When it was over--and it was after nine days on the witness stand--Dennis Fung stepped down and did the oddest thing anyone could imagine.
After days of being interrogated, assailed and reduced to an exhausted, hesitant witness, the Los Angeles Police Department criminalist shook hands with his torturer--defense attorney Barry Scheck. And he shook hands with Scheck’s client, O.J. Simpson. He let Robert Shapiro hug him--a day after Shapiro apologized for making an offensive pun on the criminalist’s Asian American surname.
Recalling it, Fung rolls his eyes and smiles ruefully.
“I was so happy to get off the stand. I was high,” says Fung, who recalls only a jumble of hands extended by defense lawyers and then a spontaneous post-witness love fest, Shapiro’s ethnic slur notwithstanding. “I didn’t think it was funny,” he says, but diplomatically declines to elaborate.
If the prosecution put Simpson on trial for murder, then the defense put Fung on trial for the way he did his job. Most of the physical evidence passed through the criminalist’s hands and Scheck made Fung a symbol of every supposed imperfection of the LAPD crime lab.
But five months later, Fung is relaxed and good-natured about the grilling he took on the witness stand. The Friday afternoon before the jury returned its verdicts found the 36-year-old criminalist in jeans and casual shirt at the LAPD’s Scientific Investigation Division in northeast Los Angeles.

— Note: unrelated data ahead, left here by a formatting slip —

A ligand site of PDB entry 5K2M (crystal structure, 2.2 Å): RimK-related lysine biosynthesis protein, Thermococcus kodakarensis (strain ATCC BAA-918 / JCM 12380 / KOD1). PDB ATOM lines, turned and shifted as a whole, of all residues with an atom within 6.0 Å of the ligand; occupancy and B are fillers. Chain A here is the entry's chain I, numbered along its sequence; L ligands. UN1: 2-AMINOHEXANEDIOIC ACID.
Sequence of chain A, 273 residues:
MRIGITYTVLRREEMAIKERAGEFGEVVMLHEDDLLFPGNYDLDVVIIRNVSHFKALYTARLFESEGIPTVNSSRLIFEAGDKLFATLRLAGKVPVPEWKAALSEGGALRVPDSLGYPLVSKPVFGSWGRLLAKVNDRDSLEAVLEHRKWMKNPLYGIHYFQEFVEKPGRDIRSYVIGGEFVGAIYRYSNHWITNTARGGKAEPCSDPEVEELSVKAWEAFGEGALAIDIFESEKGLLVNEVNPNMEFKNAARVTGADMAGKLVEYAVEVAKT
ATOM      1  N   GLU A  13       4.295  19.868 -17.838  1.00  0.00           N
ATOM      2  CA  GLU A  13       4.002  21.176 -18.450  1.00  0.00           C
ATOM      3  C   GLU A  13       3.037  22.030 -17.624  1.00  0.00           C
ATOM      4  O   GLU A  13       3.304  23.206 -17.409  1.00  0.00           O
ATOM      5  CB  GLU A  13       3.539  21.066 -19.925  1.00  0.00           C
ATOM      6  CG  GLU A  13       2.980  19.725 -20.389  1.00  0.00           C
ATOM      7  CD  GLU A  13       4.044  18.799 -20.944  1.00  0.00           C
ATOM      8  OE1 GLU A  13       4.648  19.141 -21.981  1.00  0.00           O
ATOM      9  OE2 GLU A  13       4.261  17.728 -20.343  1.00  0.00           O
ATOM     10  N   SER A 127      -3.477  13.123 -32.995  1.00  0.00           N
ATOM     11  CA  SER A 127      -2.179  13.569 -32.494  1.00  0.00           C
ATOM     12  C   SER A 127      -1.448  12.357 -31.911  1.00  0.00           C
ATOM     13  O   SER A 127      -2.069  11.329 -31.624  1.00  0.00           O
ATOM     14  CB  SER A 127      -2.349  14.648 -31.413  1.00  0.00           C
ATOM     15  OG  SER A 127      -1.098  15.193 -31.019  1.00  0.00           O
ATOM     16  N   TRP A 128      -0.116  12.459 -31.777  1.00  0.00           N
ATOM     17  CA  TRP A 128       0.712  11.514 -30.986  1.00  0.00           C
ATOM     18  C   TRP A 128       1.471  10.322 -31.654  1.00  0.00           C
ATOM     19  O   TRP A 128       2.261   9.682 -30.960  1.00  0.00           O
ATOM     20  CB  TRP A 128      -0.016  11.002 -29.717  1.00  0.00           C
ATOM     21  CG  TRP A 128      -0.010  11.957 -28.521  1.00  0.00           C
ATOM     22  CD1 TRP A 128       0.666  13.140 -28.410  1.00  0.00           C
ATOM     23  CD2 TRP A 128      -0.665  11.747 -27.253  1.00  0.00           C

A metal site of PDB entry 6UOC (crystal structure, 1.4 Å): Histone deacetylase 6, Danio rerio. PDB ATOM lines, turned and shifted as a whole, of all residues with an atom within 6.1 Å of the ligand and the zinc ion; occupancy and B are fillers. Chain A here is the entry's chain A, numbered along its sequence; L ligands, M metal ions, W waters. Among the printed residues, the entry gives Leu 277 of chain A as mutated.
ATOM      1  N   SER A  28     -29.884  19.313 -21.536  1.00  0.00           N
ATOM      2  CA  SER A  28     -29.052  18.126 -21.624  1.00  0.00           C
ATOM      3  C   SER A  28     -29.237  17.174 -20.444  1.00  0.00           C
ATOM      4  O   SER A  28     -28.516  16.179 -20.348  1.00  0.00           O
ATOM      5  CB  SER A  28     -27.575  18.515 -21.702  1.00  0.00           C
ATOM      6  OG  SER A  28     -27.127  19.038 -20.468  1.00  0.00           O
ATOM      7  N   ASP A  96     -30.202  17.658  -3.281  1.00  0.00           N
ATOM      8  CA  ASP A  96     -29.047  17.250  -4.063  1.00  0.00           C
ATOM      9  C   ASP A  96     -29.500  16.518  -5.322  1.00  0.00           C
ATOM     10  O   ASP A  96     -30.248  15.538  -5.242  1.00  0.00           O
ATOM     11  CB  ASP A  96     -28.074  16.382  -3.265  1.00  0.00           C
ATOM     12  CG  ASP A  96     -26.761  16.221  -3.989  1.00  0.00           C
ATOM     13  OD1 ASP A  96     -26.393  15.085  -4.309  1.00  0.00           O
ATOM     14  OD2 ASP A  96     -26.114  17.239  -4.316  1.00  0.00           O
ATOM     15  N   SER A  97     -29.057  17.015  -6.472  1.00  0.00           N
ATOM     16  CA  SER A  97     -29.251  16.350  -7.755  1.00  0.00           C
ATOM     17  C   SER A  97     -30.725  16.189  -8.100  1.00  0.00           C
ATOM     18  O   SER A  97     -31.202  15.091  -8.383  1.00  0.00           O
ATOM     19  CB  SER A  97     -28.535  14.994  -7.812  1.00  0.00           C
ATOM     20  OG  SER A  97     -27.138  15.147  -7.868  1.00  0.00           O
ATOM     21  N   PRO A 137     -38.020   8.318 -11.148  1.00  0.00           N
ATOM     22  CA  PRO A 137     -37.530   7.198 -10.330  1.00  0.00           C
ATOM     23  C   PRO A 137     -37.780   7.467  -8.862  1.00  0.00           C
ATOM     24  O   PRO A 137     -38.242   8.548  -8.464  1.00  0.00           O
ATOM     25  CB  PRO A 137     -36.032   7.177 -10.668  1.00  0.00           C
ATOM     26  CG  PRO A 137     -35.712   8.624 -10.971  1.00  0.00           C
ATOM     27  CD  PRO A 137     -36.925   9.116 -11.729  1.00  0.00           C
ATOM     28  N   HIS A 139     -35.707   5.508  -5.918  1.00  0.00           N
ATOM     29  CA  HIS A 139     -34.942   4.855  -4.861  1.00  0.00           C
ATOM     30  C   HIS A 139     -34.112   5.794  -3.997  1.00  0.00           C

For better or worse, he is a celebrity who gets requests for autographs and flickers of recognition whether he is at Dodger Stadium or the supermarket. When he goes out to murder scenes now, the television cameras pan over to him.
“Fame without the fortune--it’s just no fun,” he says laughing.
Any anger or annoyance he left behind in the courtroom.
“Barry’s Barry,” Fung, an 11-year LAPD veteran, says with a little smile about his courtroom nemesis. “They had a job to do. And they did it. I had a job to do. And I did mine.”
Not that Fung will be having any reunions with the defense lawyers.
“I wouldn’t mind if I never saw them again,” he says.
When he was off the stand for good, he jumped in his BMW and hit the road for a monthlong vacation. He was recognized wherever he went for the first two weeks. “Everybody was very supportive.”
He continues his same job in the firearms analysis unit, though he has never worked again with Andrea Mazzola, the criminalist trainee who also came under defense fire on the stand.
“The only reason why we were working together that night was because of the way the on-call system worked,” he says. He says he never doubted his skills.
“What I did was sound forensic work,” contends Fung, who says he found colleagues and supervisors supportive when he returned to work.
“As far as being able to get my ideas across on the witness stand, I think I could have done better--looking out for [Scheck’s] traps that he was setting for me. And that’s a big part of criminalistics--getting your ideas across. Like Henry Lee,” he says of the defense’s star criminalist. “The guy’s very charismatic on the stand.”